MD simulation is used to calculate thermal conductivity of nanofluids via the Green‐Kubo equation [14]. A series of influencing factors for the thermal conductivity of nanofluids have been considered, including: nanoparticles’ volume concentrations, sizes, materials, and shapes [15]. In this work, inert liquid Ar is chosen as the base fluid because of the mature and credible potential function. The NP materials include Cu, Ag, Fe, and Au. We have chosen these types of nanoparticles because they are commonly reported in the literatures on nanofluids. The MD simulation results reveal that the thermal conductivity of nanofluids can be obviously increased by adding nanoparticles, as shown in Table 1. However, the contributions of several influencing factors for thermal conductivity of nanofluids are different.

Figure 1 shows the MD simulation results of thermal conductivities for nanofluids containing spherical nanoparticles. In this case, the nanoparticle volume fractions, nanoparticle diameter, and thermal conductivity of nanoparticles are considered. For the influencing factors that have been considered in this work, the influencing rules are regular. The thermal conductivity of nanofluids is increased with increased volume fraction of NPs, decreased NP sizes, and higher thermal conductivity of NPs. For instance, the ratios of thermal conductivity enhancement for Ag, Cu, Fe, and Au nanofluids are 1.41, 1.15, 1.11, and 1.08 sequentially when the other conditions are the same.

Diameters
(nm)
Volume fractions
(%)
Cu    Ag    Au    Fe   
2 0.5 1.112 1.326 1.062 1.036
1 1.149 1.405 1.112 1.059
2 1.359 1.498 1.205 1.079
3 1.414 1.570 1.322 1.096
4 0.5 1.095 1.287 1.055 1.041
1 1.134 1.325 1.096 1.065
2 1.303 1.396 1.175 1.085
3 1.376 1.462 1.202 1.112
6 0.5 1.065 1.244 1.049 1.045
1 1.097 1.265 1.086 1.079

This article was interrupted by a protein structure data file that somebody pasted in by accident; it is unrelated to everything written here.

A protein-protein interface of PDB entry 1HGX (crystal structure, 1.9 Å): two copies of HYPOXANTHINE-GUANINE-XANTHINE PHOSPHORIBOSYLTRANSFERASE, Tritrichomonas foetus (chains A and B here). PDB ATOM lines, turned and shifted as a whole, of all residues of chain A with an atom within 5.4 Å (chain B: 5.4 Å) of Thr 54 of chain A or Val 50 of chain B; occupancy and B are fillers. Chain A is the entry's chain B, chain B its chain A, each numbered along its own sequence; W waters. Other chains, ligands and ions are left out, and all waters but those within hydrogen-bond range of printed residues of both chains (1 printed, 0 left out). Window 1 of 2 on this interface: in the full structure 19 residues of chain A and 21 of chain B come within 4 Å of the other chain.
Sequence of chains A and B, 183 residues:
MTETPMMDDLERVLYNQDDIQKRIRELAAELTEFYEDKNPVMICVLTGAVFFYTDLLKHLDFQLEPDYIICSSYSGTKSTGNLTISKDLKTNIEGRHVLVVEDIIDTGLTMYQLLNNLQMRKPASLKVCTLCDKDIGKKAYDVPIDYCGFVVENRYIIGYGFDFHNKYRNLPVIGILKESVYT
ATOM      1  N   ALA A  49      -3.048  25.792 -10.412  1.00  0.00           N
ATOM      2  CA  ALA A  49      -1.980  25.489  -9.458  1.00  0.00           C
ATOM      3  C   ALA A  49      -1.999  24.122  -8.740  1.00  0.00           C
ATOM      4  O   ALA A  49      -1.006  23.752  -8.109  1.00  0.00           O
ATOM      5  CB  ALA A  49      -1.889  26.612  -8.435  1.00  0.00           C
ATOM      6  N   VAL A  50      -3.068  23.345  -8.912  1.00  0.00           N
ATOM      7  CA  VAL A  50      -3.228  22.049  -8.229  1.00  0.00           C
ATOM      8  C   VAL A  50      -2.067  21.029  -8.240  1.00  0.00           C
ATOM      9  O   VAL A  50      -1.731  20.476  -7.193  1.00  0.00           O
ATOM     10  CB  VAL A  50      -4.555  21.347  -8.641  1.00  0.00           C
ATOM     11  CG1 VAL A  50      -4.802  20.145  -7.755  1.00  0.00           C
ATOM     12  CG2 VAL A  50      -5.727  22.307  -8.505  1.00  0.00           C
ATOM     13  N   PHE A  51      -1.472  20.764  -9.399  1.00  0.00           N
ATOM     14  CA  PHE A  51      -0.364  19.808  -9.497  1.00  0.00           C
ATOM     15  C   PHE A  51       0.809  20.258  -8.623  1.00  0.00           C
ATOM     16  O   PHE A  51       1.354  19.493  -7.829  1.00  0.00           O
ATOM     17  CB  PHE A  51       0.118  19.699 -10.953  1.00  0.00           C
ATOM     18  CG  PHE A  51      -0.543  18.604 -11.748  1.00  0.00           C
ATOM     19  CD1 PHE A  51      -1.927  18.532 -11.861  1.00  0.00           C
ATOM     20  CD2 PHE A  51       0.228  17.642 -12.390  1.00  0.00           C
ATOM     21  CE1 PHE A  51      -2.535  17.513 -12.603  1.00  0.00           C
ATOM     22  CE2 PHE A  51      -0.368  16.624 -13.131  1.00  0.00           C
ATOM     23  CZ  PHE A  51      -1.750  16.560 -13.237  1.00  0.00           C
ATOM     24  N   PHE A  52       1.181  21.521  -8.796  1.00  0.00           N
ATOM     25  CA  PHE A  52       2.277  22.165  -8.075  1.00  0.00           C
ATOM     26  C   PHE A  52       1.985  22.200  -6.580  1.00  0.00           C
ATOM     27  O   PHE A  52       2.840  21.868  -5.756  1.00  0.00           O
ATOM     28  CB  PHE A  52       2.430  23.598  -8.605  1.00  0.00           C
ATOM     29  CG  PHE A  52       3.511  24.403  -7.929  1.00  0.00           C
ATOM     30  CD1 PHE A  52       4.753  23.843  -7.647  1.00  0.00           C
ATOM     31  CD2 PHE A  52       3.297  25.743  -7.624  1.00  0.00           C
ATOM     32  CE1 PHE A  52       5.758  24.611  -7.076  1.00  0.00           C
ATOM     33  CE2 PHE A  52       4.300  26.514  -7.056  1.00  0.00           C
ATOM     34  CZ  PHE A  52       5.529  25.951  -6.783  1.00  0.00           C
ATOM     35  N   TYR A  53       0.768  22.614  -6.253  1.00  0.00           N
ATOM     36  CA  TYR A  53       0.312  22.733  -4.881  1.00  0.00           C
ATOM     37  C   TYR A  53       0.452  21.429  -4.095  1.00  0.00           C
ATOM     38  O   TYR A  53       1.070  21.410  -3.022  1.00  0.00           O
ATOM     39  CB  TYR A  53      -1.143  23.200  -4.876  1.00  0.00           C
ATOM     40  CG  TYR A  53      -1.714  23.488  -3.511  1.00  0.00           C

2 1.266 1.326 1.152 1.098
3 1.336 1.369 1.256 1.132

Table 1.

Ratios of nanofluids’ thermal conductivity enhancement with different influence factors.

Figure 1.

MD simulation results for thermal conductivity of nanofluids.

To examine the influencing rules for thermal conductivity of nanofluids in depth, the ratio of thermal conductivity enhancement by nanoparticle volume fraction, Κ, is defined:

K=k/kf1Vnp/VE1

where Vnp and V are the volume of nanoparticles and nanofluids, respectively; k and kf represent the thermal conductivities of nanofluids and base fluid, respectively.

The physical significance of K is to evaluate the ratio of thermal conductivity increase and nanoparticle volume fraction. In other words, K could be used to evaluate the impact of nanoparticle properties for thermal conductivity. With K, the contributions from volume fraction and thermal conductivity of nanoparticles could be compared, as shown in Figures 2 and 3. From the figures i,t could be easily found that the contributions of nanoparticle materials are in the order of Ag, Cu, Au, and Fe. Furthermore, through comparing K values, it is also found that the influence of nanoparticle materials is weakened when the volume fraction or nanoparticle size is increased. With the help of K value the other influencing factors could be further evaluated, please refer to reference [15].

Figure 2.

Comparison of K values against nanoparticle volume fraction for various nanofluids.

Figure 3.

Comparison of K values against nanoparticle size for various nanofluids.

2.2. Criterion for the increased thermal conductivity

It is found that the nanoparticles containing higher atomic potential energy (energetic atoms) are better for thermal conductivity enhancement of nanofluids [15]. The ratio of energetic atoms in a nanoparticle E is proposed as a criterion for enhanced thermal conductivity of nanofluids, which is written as:

E=NENE2

where N and NE are the quantity of atoms and energetic atoms in a nanoparticle, respectively.